Improving the training process for pulmonary drug administration is a key opportunity for pharmaceutical brands. Noble, the leader in design and manufacturing of multisensory drug delivery training devices, identified deviations and inconsistencies as an unmet clinical and market need. The company conducted an in-depth analysis of secondary literature to understand causes of product misuse and developed strategies that could be implemented to improve patient adherence and outcomes. A study was also conducted to understand the impact of various forms of training materials and devices on patient performance.

Having identified user error as a significant risk factor, a review of commercial device platforms and instructions for use (IFU) was conducted to understand common usage steps and the source of errors during the administration sequence. Figure 1 is a summary of common tasks associated with the use of an MDI. Included is a preliminary risk level assessment correlating the severity, detectability and probability of errors in common usage steps.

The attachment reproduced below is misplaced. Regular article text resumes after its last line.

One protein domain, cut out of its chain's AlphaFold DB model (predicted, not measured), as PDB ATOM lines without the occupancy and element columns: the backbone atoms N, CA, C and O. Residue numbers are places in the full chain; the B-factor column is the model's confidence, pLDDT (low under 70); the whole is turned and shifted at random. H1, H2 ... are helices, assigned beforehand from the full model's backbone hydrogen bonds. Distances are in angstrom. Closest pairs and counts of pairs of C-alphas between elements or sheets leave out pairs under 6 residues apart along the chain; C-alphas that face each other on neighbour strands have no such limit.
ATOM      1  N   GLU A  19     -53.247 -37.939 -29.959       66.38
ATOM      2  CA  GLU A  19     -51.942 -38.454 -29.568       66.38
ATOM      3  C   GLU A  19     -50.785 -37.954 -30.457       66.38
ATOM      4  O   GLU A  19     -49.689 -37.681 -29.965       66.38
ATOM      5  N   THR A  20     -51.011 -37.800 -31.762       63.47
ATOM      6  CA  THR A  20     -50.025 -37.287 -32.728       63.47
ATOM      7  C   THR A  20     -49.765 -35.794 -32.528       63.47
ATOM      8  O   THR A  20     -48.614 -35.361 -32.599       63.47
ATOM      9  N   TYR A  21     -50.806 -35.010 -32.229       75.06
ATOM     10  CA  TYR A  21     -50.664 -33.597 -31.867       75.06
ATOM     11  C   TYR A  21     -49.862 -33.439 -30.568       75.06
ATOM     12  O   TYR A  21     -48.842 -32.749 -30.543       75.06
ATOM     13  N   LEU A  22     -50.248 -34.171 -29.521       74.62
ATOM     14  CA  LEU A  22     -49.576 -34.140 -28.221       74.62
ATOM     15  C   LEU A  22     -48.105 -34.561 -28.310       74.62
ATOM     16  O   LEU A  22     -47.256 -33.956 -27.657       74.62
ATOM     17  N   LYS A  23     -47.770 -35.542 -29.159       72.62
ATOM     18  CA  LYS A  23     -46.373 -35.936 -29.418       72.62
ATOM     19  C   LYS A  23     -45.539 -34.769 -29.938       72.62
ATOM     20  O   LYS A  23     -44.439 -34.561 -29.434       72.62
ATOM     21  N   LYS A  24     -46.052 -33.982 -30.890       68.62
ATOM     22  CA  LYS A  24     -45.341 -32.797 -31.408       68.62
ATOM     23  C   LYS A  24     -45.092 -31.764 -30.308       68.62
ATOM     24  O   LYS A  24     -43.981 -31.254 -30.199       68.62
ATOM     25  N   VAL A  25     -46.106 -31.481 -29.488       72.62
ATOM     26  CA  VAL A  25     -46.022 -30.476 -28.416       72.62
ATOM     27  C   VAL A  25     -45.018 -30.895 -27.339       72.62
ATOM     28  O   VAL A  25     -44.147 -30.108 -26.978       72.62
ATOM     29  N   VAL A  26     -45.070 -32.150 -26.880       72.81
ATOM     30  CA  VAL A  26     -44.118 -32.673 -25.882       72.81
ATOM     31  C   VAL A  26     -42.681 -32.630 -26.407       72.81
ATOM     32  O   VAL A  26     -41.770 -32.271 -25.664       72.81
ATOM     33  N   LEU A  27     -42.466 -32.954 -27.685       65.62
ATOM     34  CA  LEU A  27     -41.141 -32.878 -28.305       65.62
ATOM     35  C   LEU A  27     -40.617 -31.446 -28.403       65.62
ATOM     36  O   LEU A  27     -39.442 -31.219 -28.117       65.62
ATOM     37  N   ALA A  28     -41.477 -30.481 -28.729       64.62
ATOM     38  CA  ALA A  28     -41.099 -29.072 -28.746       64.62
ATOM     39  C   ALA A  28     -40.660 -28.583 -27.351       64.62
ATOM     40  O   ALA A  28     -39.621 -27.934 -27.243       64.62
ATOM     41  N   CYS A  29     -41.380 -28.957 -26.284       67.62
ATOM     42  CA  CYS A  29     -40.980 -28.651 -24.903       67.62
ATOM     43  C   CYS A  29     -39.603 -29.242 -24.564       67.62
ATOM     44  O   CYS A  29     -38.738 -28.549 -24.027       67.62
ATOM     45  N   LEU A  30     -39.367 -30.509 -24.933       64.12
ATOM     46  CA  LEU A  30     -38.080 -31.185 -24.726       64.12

Figure 1: Common MDI instructions for use (IFU) steps. The most common errors are failure to prime, exhale and co-ordinate actuation with the necessary timing, force, and duration of the patient’s inhalation. These factors commonly correlate with successful delivery, deposition and absorption of medication.

Through this analysis and initial review, training and education were identified as a significant treatment barrier and control for preventing errors and improving technique. Multisensory training technology has the potential for major impact as it stimulates the senses to enhance memory recall through audio, visual and tactile features.